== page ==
Most successful businesses have a website on which they advertise or sell their products or services. Having a website where consumers can learn about, and potentially purchase products or services, can be extremely valuable to any business. Part of the value of having a website is in the domain name itself. For example, if a business is able to obtain a domain name that is identical or very similar to their business name, product name, or service name, then the domain name itself serves as advertising for the business. When potential customers search for particular products and services using internet search engines, a business’s website is more likely to appear earlier in the search results if the particular product or service is somehow incorporated into the domain name. Having a domain name that matches the name of a business, product, or service also gives the appearance of professionalism and helps to assure potential customers that the company, product, or service is legitimate.
The act of purchasing and using a domain name is fairly simple. However, it is possible that the particular domain name a business wishes to purchase may already be owned by another entity. In some instances, the domain name is being used for a legitimate business purpose. Most domain names that are not currently in use can be purchased for a reasonable price. However, some entities purchase many domain names in an effort to monetize them in the future. In this case, when a business looks up a domain name they wish to purchase, they will be redirected to another webpage telling them they can pay the current owner of the domain name a fee for them to transfer ownership to the inquiring party. This fee is often exorbitant and sometimes downright extortionary. This act of registering or using an internet domain name with the bad faith intent to profit from the goodwill of a trademark belonging to someone else is known as “cybersquatting”. While cybersquatting is a nuisance that must often be dealt with when obtaining a domain name, there are various ways you can protect yourself and possibly bring legal action against cybersquatters.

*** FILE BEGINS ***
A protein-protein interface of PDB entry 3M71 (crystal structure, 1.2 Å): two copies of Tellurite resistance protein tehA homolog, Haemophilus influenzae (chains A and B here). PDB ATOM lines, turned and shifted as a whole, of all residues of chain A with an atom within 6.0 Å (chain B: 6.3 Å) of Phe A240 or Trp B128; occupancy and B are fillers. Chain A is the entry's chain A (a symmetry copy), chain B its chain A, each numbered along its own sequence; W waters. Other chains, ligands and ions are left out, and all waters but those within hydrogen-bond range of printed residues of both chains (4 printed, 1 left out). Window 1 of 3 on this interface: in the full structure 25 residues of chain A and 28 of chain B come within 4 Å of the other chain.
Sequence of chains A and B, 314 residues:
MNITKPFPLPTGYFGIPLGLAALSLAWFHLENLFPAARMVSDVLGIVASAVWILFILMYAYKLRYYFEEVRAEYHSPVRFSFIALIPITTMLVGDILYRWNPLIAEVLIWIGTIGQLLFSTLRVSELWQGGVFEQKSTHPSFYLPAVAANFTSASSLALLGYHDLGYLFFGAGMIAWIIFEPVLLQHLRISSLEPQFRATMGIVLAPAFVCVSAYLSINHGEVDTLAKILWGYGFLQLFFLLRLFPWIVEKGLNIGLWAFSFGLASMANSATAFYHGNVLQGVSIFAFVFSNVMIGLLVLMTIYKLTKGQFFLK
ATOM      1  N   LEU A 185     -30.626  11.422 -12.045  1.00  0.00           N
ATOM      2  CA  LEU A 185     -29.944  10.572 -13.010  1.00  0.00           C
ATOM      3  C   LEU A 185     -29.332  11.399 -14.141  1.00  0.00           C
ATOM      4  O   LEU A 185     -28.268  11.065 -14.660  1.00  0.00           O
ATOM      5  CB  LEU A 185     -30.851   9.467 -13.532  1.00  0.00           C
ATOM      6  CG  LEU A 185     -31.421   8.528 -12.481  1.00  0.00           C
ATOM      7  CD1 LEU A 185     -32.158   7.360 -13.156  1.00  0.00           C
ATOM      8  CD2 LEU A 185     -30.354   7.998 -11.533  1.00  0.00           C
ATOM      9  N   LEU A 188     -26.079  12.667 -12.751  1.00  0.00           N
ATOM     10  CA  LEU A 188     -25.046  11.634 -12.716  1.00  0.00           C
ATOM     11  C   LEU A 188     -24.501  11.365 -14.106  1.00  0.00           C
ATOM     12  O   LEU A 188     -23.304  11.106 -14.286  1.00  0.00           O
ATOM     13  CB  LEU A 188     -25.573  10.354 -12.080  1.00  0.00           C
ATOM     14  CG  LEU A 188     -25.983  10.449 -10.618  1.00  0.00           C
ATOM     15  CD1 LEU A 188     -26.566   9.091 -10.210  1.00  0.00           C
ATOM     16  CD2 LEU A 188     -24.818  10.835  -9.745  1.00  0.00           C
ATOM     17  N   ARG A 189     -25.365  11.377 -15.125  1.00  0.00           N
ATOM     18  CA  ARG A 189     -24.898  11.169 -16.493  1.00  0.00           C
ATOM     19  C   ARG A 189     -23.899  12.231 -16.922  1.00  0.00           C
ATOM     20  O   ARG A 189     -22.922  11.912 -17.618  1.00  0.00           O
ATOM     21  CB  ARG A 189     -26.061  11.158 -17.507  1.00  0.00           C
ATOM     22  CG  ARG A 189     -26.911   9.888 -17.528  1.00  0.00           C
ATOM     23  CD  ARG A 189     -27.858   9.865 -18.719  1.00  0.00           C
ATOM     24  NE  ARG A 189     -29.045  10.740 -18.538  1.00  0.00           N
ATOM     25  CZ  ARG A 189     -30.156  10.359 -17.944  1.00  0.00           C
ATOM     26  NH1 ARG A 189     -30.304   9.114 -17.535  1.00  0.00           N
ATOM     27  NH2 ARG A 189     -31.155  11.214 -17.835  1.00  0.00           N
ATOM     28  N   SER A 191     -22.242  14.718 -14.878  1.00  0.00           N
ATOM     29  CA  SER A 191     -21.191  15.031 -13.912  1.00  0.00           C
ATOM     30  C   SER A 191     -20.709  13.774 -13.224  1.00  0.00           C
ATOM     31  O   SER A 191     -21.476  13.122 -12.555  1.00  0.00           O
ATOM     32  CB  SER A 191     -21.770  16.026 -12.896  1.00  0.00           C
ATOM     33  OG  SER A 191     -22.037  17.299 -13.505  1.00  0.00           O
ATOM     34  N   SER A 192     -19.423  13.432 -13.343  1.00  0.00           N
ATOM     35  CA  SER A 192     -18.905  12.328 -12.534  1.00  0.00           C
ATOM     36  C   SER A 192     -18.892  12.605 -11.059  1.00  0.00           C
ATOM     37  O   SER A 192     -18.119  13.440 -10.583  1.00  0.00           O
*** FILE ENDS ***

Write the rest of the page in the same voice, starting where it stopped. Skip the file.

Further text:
The first step to protect yourself from cybersquatters is to obtain at least one registered trademark. When you register a trademark for your company name, brand, product, or service, you can enforce that trademark against competitors in the marketplace who are profiting off of your trademark. Additionally, A US law called the Anticybersquatting Consumer Protection Act (ACPA) provides a legal cause of action for trademark owners. Under the ACPA, a trademark owner may bring suit against the owner of a domain name that is identical, confusingly similar, or dilutive of a registered trademark, where it can be shown that the domain name owner has a bad faith intent to profit from the mark in question. One important thing to note is that in order to benefit from the ACPA, the trademark in question must be “distinctive” at the time of registration. This means that the trademark in question must be a “strong” trademark, in that it has been deemed to be a fanciful, arbitrary or suggestive mark, which is a requirement to obtain an initial registration on the principal trademark register.